South Korean coffee chains weigh impact of Blue Bottle debut
A year has passed since South Korea’s first Blue Bottle Coffee shop opened in Seoul’s eastern Seongsu neighbourhood – a trendy hangout spot where young artists and designers renovated existing buildings into art spaces, fine restaurants and cafes to woo customers.
What impact has this American coffee franchise had on the coffee industry in South Korea?
Blue Bottle Coffee now runs five shops, located in Seongsu-dong, Samcheong, Yeoksam, Apgujeong and Hannam.
Among coffee industry analysts, opinions are mixed. Some believe that the newcomer’s focus on specialty coffee has contributed to the expansion of the high-end coffee market, while others say that the company’s influence has been minimal.
The coffee industry believes that Blue Bottle contributed to the popularisation of specialty coffees, once popular only among coffee enthusiasts, arguing that the market expanded when Blue Bottle opened for business.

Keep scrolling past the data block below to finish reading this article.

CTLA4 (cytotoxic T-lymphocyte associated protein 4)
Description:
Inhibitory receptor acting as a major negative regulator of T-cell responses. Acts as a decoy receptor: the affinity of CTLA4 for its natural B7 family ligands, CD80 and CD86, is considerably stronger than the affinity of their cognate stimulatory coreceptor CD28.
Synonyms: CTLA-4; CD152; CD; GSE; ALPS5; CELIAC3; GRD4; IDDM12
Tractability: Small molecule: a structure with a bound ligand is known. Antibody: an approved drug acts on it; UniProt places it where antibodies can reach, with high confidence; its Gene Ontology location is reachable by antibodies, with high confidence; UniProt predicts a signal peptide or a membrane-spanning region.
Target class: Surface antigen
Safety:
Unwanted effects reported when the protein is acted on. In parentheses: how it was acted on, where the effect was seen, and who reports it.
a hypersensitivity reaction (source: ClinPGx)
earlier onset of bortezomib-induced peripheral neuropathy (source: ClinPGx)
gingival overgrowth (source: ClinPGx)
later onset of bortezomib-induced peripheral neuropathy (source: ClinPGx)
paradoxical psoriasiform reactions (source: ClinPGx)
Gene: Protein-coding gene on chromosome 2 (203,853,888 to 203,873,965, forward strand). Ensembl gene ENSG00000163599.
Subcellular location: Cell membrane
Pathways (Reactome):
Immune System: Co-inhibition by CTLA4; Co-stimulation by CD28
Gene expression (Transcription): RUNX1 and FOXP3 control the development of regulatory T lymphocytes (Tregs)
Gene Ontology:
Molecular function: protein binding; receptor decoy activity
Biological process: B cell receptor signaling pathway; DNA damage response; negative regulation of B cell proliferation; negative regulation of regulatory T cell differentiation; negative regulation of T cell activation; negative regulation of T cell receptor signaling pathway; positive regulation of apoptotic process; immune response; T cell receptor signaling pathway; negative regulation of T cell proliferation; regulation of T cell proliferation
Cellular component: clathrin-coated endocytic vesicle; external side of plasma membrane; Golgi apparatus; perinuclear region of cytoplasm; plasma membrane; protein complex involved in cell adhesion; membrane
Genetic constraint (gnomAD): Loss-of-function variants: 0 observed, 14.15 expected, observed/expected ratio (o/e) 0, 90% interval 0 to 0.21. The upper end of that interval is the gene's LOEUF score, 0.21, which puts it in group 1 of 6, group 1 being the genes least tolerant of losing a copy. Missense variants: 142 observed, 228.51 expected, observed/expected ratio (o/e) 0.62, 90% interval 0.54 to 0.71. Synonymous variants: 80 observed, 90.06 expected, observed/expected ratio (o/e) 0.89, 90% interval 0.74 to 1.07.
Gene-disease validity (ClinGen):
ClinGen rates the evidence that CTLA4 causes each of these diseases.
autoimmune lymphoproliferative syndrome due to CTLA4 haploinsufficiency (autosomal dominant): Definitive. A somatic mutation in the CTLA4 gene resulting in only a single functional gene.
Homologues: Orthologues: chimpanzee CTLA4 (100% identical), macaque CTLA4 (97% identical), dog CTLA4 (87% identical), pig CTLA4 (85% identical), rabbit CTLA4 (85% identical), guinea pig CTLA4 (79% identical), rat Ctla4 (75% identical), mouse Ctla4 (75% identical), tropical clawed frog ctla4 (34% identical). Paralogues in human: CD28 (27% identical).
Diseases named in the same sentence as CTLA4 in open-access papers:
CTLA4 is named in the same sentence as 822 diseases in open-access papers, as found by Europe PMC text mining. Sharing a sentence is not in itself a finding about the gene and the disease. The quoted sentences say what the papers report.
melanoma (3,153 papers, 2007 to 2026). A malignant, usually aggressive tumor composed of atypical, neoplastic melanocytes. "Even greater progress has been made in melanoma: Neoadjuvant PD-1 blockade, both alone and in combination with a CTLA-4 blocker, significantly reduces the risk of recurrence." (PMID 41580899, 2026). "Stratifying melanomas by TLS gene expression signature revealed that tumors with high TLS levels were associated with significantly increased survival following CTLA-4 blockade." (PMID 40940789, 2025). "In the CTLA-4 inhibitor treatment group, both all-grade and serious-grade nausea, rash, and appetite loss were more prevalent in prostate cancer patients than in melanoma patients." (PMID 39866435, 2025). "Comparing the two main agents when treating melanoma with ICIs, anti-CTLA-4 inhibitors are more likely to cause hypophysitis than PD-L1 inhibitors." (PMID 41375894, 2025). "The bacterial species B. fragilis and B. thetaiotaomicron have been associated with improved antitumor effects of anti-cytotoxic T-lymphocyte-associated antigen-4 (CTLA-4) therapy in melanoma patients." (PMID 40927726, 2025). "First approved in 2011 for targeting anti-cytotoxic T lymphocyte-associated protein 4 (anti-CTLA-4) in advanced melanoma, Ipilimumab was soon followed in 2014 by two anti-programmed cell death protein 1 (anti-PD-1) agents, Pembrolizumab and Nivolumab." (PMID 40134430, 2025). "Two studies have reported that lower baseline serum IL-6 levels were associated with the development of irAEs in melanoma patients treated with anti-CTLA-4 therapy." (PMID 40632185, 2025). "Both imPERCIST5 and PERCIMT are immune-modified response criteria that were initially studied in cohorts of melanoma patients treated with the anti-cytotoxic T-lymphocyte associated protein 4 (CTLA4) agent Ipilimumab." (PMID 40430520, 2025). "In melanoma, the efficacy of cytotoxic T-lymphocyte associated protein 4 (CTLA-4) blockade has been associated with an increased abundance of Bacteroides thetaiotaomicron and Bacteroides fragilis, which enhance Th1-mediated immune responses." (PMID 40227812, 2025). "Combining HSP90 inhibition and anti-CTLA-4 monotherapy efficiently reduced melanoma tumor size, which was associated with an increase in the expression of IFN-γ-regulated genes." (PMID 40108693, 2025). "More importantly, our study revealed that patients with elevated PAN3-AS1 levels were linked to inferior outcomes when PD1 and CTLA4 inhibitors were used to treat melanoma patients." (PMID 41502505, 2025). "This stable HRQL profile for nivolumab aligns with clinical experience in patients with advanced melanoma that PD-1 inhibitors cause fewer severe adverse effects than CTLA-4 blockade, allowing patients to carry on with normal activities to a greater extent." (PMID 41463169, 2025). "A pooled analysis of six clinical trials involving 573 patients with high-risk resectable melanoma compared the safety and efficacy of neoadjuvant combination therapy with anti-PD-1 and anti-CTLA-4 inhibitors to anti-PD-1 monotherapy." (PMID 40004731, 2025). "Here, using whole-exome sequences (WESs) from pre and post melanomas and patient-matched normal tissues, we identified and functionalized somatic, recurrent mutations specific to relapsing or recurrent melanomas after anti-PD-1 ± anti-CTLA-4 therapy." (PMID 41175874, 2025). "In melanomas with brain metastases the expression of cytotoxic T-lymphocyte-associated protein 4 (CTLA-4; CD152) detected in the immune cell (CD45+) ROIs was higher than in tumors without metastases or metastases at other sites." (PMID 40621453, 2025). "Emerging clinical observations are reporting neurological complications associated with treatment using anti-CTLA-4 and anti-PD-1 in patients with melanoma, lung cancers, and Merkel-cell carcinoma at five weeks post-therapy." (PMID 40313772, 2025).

“Blue Bottle made a significant contribution to starting a new era for the South Korean coffee market, spreading the culture of specialty coffee far and wide,” an industry source said.
“The company will continue to attract more popular interest towards specialty coffee.”
There are others, however, who believe that Blue Bottle’s influence in South Korea has been minimal.
A limited number of vendors and its operational focus on Seoul has led Blue Bottle to be tied up regionally, and most of the customers are hard-core coffee enthusiasts who have limited influence in the popularisation of specialty coffee, they say.
In addition, Blue Bottle’s shops don’t provide free wireless internet and other convenience facilities normally found in other coffee shops, breaking with tradition as South Koreans commonly visit coffee shops to meet with others.
“Blue Bottle gained attention when the first shop opened. Now, it struggles to win the heart of South Korean customers,” another industry source said.
“They should have entered the South Korean market with a better understanding of South Korean customers.”
H. M. Kang writes for Korea Bizwire